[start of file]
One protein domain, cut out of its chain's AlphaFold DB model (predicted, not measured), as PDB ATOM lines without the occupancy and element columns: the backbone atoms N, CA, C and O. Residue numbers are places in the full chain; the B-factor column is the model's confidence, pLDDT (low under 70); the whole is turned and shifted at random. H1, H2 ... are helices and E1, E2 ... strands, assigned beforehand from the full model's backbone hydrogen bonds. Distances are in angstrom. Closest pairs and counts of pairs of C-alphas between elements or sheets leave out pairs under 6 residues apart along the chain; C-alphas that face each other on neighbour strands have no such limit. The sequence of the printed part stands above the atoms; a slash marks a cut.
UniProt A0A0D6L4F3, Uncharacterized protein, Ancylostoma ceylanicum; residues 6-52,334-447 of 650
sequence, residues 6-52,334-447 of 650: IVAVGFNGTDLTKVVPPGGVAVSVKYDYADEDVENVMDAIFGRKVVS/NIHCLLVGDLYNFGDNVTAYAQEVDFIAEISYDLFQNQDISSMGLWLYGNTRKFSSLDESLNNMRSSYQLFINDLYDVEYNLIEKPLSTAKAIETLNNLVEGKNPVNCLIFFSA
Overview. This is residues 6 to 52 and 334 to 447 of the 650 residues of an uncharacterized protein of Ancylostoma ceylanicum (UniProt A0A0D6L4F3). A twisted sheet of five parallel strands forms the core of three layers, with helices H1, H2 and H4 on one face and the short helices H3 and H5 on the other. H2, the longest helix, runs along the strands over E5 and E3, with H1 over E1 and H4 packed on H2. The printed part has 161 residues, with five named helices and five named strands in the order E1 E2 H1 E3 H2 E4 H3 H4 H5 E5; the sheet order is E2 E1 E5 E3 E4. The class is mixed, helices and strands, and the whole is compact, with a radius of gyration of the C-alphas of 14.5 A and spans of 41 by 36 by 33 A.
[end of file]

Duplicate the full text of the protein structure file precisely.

One protein domain, cut out of its chain's AlphaFold DB model (predicted, not measured), as PDB ATOM lines without the occupancy and element columns: the backbone atoms N, CA, C and O. Residue numbers are places in the full chain; the B-factor column is the model's confidence, pLDDT (low under 70); the whole is turned and shifted at random. H1, H2 ... are helices and E1, E2 ... strands, assigned beforehand from the full model's backbone hydrogen bonds. Distances are in angstrom. Closest pairs and counts of pairs of C-alphas between elements or sheets leave out pairs under 6 residues apart along the chain; C-alphas that face each other on neighbour strands have no such limit. The sequence of the printed part stands above the atoms; a slash marks a cut.
UniProt A0A0D6L4F3, Uncharacterized protein, Ancylostoma ceylanicum; residues 6-52,334-447 of 650
sequence, residues 6-52,334-447 of 650: IVAVGFNGTDLTKVVPPGGVAVSVKYDYADEDVENVMDAIFGRKVVS/NIHCLLVGDLYNFGDNVTAYAQEVDFIAEISYDLFQNQDISSMGLWLYGNTRKFSSLDESLNNMRSSYQLFINDLYDVEYNLIEKPLSTAKAIETLNNLVEGKNPVNCLIFFSA
Overview. This is residues 6 to 52 and 334 to 447 of the 650 residues of an uncharacterized protein of Ancylostoma ceylanicum (UniProt A0A0D6L4F3). A twisted sheet of five parallel strands forms the core of three layers, with helices H1, H2 and H4 on one face and the short helices H3 and H5 on the other. H2, the longest helix, runs along the strands over E5 and E3, with H1 over E1 and H4 packed on H2. The printed part has 161 residues, with five named helices and five named strands in the order E1 E2 H1 E3 H2 E4 H3 H4 H5 E5; the sheet order is E2 E1 E5 E3 E4. The class is mixed, helices and strands, and the whole is compact, with a radius of gyration of the C-alphas of 14.5 A and spans of 41 by 36 by 33 A.